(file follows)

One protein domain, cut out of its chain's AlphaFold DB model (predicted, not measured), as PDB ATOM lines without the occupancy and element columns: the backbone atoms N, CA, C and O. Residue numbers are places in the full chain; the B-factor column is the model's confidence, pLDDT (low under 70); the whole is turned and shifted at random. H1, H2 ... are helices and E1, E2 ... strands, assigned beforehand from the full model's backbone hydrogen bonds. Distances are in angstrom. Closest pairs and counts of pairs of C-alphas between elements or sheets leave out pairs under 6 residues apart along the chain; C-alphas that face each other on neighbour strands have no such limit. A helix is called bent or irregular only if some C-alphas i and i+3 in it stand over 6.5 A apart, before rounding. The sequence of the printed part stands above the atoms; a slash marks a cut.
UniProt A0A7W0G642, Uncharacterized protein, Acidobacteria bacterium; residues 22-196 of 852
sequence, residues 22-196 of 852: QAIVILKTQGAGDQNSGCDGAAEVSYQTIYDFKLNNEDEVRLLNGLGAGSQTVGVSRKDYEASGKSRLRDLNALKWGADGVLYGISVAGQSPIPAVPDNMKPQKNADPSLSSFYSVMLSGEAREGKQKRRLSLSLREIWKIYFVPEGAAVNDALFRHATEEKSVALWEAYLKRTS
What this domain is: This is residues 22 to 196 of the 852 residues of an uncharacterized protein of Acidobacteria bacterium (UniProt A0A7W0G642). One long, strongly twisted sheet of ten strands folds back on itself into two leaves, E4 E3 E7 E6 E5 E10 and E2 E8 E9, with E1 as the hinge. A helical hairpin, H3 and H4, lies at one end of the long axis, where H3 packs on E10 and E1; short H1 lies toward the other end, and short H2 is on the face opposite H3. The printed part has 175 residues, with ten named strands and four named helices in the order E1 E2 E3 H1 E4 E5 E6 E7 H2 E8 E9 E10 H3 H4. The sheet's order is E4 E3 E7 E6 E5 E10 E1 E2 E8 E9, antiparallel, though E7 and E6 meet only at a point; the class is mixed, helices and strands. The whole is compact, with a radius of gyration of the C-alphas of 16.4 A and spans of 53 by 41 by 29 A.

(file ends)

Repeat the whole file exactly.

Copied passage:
One protein domain, cut out of its chain's AlphaFold DB model (predicted, not measured), as PDB ATOM lines without the occupancy and element columns: the backbone atoms N, CA, C and O. Residue numbers are places in the full chain; the B-factor column is the model's confidence, pLDDT (low under 70); the whole is turned and shifted at random. H1, H2 ... are helices and E1, E2 ... strands, assigned beforehand from the full model's backbone hydrogen bonds. Distances are in angstrom. Closest pairs and counts of pairs of C-alphas between elements or sheets leave out pairs under 6 residues apart along the chain; C-alphas that face each other on neighbour strands have no such limit. A helix is called bent or irregular only if some C-alphas i and i+3 in it stand over 6.5 A apart, before rounding. The sequence of the printed part stands above the atoms; a slash marks a cut.
UniProt A0A7W0G642, Uncharacterized protein, Acidobacteria bacterium; residues 22-196 of 852
sequence, residues 22-196 of 852: QAIVILKTQGAGDQNSGCDGAAEVSYQTIYDFKLNNEDEVRLLNGLGAGSQTVGVSRKDYEASGKSRLRDLNALKWGADGVLYGISVAGQSPIPAVPDNMKPQKNADPSLSSFYSVMLSGEAREGKQKRRLSLSLREIWKIYFVPEGAAVNDALFRHATEEKSVALWEAYLKRTS
What this domain is: This is residues 22 to 196 of the 852 residues of an uncharacterized protein of Acidobacteria bacterium (UniProt A0A7W0G642). One long, strongly twisted sheet of ten strands folds back on itself into two leaves, E4 E3 E7 E6 E5 E10 and E2 E8 E9, with E1 as the hinge. A helical hairpin, H3 and H4, lies at one end of the long axis, where H3 packs on E10 and E1; short H1 lies toward the other end, and short H2 is on the face opposite H3. The printed part has 175 residues, with ten named strands and four named helices in the order E1 E2 E3 H1 E4 E5 E6 E7 H2 E8 E9 E10 H3 H4. The sheet's order is E4 E3 E7 E6 E5 E10 E1 E2 E8 E9, antiparallel, though E7 and E6 meet only at a point; the class is mixed, helices and strands. The whole is compact, with a radius of gyration of the C-alphas of 16.4 A and spans of 53 by 41 by 29 A.